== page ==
Technology Innovation in Underground Construction: 1st Edition (Hardback) book cover

Technology Innovation in Underground Construction

1st Edition

Edited by Gernot Beer

CRC Press

528 pages

Purchasing Options:$ = USD
Hardback: 9780415551052
pub: 2009-10-16
SAVE ~$27.75
$185.00
$157.25
x
eBook (VitalSource) : 9780429176456
pub: 2009-10-16
from $28.98


FREE Standard Shipping!

Description

This richly-illustrated reference guide presents innovative techniques focused on reducing time, cost and risk in the construction and maintenance of underground facilities:

A primary focus of the technological development in underground engineering is to ease the practical execution and to reduce time, cost and risk in the construction and maintenance of underground facilities such as tunnels and caverns. This can be realized by new design tools for designers, by instant data access for engineers, by virtual prototyping and training for manufacturers, and by robotic devices for maintenance and repair for operators and many more advances.

This volume presents the latest technological innovations in underground design, construction, and operation, and comprehensively discusses developments in ground improvement, simulation, process integration, safety, monitoring, environmental impact, equipment, boring and cutting, personnel training, materials, robotics and more. These new features are the result of a big research project on underground engineering, which has involved many players in the discipline.

Written in an accessible style and with a focus on applied engineering, this book is aimed at a readership of engineers, consultants, contractors, operators, researchers, manufacturers, suppliers and clients in the underground engineering business. It may moreover be used as educational material for advanced courses in tunnelling and underground construction.

Reviews

This book contains the results of one of the largest research projects on tunnels and underground openings carried out in the European Community and aims at introducing innovative design tools and new technical procedures in tunnelling engineering. Edited by Prof. Gernot Beer, one the leading authorities in the development and application of computer oriented methods in rock/soil engineering, it presents 24 contributions of leading experts in the field. Contributions span from new information systems and computer supported methods for tunnel design, to the visual representation of the progress of excavation; from software for the numerical simulation of mechanized and conventional tunnelling methods, and for monitoring of the displacements induced by tunnelling, to software for controlling the advancing process of tunnel boring machines. Other chapters concern technological problems, such as the use ofshotcrete and of low pressure injections, the optimization of rock cutting tools, the robotic inspection of tunnels, etc. The large spectrum and depth of topics covered, and their impact on the tunnel design and construction, makes this book of particular interest for practicing engineers and for applied researchers. Giancarlo Gioda, Professor of Geotechnical Engineering, Dept. of Structural Engineering, Politecnico di Milano, Italy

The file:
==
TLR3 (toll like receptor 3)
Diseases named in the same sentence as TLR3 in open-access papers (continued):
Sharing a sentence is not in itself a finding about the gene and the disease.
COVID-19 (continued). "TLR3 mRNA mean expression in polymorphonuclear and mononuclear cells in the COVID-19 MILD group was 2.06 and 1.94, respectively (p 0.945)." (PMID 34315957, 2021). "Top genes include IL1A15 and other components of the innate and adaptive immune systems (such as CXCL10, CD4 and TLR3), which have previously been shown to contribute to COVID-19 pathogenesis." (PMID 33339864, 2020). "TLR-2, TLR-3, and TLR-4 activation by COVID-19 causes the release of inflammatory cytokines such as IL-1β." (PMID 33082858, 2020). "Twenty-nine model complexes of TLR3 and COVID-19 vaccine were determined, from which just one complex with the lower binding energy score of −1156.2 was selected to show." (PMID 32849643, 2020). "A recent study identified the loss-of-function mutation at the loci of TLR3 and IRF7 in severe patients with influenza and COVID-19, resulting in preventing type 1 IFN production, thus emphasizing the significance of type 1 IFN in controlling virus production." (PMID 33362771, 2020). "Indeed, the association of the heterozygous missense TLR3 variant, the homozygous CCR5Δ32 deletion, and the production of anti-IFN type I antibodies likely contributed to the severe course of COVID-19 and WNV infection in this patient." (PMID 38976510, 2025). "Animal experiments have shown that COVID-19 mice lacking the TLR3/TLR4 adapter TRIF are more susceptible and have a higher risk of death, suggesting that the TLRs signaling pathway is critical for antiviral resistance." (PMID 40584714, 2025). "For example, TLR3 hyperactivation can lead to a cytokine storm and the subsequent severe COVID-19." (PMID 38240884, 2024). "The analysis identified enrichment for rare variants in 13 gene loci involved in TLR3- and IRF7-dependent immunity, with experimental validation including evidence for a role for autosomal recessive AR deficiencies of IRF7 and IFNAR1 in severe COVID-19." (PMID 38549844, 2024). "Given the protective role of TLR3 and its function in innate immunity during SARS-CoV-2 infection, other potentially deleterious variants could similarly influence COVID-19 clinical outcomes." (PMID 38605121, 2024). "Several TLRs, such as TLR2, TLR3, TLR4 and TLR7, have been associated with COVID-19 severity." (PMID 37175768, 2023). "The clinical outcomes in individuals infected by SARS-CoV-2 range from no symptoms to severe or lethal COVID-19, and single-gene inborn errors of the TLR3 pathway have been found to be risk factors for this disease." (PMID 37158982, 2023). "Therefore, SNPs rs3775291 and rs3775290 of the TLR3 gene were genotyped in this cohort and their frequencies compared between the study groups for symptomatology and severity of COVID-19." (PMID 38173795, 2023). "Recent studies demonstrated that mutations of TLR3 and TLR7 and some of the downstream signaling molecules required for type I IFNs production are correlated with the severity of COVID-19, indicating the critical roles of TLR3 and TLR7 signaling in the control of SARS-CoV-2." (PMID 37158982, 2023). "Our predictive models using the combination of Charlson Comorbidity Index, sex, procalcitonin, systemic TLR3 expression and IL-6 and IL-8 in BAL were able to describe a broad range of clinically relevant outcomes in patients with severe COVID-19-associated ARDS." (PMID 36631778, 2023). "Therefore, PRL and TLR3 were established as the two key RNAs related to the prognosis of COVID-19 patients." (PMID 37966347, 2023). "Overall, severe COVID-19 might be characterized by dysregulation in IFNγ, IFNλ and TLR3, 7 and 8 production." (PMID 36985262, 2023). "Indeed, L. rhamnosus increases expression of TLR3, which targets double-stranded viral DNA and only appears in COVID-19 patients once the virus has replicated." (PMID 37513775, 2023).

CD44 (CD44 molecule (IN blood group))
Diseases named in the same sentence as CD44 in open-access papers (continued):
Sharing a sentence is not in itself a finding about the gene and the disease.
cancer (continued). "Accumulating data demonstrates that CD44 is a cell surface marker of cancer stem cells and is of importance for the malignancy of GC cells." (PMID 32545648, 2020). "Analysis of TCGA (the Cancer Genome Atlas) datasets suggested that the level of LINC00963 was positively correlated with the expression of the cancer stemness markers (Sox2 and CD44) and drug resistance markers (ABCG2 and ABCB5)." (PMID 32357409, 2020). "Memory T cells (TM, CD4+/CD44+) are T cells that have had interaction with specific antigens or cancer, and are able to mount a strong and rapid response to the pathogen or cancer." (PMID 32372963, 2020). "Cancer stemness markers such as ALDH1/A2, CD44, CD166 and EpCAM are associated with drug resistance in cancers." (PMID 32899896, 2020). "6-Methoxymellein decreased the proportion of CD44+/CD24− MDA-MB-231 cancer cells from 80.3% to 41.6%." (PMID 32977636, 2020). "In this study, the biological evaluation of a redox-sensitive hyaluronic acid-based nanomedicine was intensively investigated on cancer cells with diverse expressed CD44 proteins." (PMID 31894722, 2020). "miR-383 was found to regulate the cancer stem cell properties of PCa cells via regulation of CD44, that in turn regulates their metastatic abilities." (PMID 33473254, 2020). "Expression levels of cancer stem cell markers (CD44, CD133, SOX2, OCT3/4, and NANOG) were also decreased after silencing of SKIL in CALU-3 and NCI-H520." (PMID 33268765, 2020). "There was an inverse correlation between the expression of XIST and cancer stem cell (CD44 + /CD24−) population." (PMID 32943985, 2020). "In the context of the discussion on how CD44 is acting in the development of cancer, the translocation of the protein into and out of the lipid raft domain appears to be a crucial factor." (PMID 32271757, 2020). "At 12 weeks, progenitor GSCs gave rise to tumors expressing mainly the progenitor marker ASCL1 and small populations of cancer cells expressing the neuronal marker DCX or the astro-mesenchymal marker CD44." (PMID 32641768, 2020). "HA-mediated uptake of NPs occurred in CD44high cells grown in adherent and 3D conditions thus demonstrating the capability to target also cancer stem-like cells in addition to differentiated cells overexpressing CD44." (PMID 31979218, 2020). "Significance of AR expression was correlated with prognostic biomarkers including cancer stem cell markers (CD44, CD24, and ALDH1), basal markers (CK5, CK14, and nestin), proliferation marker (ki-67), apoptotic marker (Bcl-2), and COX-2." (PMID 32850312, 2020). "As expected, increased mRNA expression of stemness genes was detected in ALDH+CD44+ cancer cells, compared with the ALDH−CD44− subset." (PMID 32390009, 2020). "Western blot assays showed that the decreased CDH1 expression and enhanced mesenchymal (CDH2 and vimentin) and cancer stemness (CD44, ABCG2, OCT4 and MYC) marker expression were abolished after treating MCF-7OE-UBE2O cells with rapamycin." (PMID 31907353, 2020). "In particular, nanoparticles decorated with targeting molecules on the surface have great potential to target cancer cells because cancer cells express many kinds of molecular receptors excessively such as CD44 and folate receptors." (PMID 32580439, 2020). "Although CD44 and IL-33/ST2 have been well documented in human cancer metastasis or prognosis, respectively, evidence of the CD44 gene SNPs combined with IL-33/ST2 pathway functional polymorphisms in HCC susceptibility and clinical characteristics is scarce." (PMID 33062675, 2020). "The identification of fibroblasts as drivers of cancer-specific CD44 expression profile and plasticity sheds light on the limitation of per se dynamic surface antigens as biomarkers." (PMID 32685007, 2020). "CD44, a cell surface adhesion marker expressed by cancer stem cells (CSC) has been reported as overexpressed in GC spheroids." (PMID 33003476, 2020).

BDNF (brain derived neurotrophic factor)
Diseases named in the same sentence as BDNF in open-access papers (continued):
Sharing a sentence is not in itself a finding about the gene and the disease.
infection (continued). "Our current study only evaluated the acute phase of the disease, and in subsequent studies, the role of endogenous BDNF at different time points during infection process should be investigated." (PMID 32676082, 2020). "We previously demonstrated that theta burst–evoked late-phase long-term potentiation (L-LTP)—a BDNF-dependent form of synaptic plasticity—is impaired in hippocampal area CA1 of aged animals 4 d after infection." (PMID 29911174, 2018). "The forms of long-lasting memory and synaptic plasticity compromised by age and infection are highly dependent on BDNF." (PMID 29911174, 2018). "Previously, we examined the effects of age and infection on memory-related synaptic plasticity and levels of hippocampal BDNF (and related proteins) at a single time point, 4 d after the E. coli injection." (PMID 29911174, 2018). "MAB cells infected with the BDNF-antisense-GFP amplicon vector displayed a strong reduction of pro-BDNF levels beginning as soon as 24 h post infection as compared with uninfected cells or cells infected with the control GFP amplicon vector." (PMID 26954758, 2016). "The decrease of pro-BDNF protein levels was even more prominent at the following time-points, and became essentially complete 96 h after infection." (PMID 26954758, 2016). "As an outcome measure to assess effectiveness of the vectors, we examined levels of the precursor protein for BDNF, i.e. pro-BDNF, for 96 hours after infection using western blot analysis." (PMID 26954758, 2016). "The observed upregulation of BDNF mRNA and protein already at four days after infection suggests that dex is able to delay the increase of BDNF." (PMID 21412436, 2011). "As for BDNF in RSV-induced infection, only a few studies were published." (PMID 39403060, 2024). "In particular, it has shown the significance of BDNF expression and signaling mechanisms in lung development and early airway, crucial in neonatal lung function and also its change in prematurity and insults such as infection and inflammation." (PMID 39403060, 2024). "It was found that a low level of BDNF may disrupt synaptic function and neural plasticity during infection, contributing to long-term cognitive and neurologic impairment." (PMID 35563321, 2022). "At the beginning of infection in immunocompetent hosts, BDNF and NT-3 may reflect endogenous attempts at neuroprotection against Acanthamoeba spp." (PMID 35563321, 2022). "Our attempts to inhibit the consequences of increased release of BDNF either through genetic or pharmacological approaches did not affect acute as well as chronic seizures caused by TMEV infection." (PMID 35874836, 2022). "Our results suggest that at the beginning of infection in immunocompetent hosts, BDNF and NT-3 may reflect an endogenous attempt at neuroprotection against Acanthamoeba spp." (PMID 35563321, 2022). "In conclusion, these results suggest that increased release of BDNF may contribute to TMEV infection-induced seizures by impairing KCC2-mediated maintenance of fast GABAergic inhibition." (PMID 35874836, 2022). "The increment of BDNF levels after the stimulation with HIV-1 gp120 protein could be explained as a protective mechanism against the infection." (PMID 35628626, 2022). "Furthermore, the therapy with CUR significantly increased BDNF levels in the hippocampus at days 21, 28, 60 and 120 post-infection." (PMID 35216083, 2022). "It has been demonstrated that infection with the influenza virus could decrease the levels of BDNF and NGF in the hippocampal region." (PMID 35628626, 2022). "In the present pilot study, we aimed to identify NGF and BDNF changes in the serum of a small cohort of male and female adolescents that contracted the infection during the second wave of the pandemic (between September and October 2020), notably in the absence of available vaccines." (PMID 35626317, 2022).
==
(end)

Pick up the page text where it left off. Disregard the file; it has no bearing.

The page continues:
"[…] the project will certainly result in a breakthrough in activities ranging from planning to maintenance. Contributions cover the whole spectrum of underground construction activities with an integrated approach." Tarcisio B. Celestino, University of Sao Paulo

Table of Contents

1. Introduction

  • 1.1 Motivation
  • 1.2 Problems
  • 1.3 Vision
  • 1.3.1 Design
  • 1.3.2 Processes
  • 1.3.3 Equipment and materials
  • 1.3.4 Maintenance an repair
  • 1.4 Contents of the book

2. UCIS – Underground construction information system

  • 2.1 Introduction
  • 2.2 UCIS – Underground construction information system
  • 2.2.1 Objectives
  • 2.2.2 Architecture
  • 2.2.3 Design and development
  • 2.2.4 Data model
  • 2.2.5 3D ground model
  • 2.3 Introduction
  • 2.4 Contribution to the overall project
  • 2.5 Workflow
  • 2.6 Geometrical data: software implementation
  • 2.7 Geological & geomechanical attributes: classification
  • 2.8 Geological & geotechnical database
  • 2.9 Data link geometrical data – geological/ geotechnical objects
  • 2.10 Subsurface models
  • 2.10.1 UCIS – Applications
  • 2.11 KRONOS – tunnel information system
  • 2.12 KRONOS-WEB – monitoring data reporting and alarming system
  • 2.13 Decision support system for cyclic tunnelling
  • 2.14 Web-based information system on underground construction projects
  • 2.15 Virtual reality visualisation system
  • 2.16 Summary

3. Computer-support for the design of underground structures

  • 3.1 Introduction
  • 3.2 State-of-the-art in tunnel design
  • 3.3 The applied design concept
  • 3.3.1 Design method
  • 3.3.2 Analysis of the possible degree of automation
  • 3.3.3 Automation concept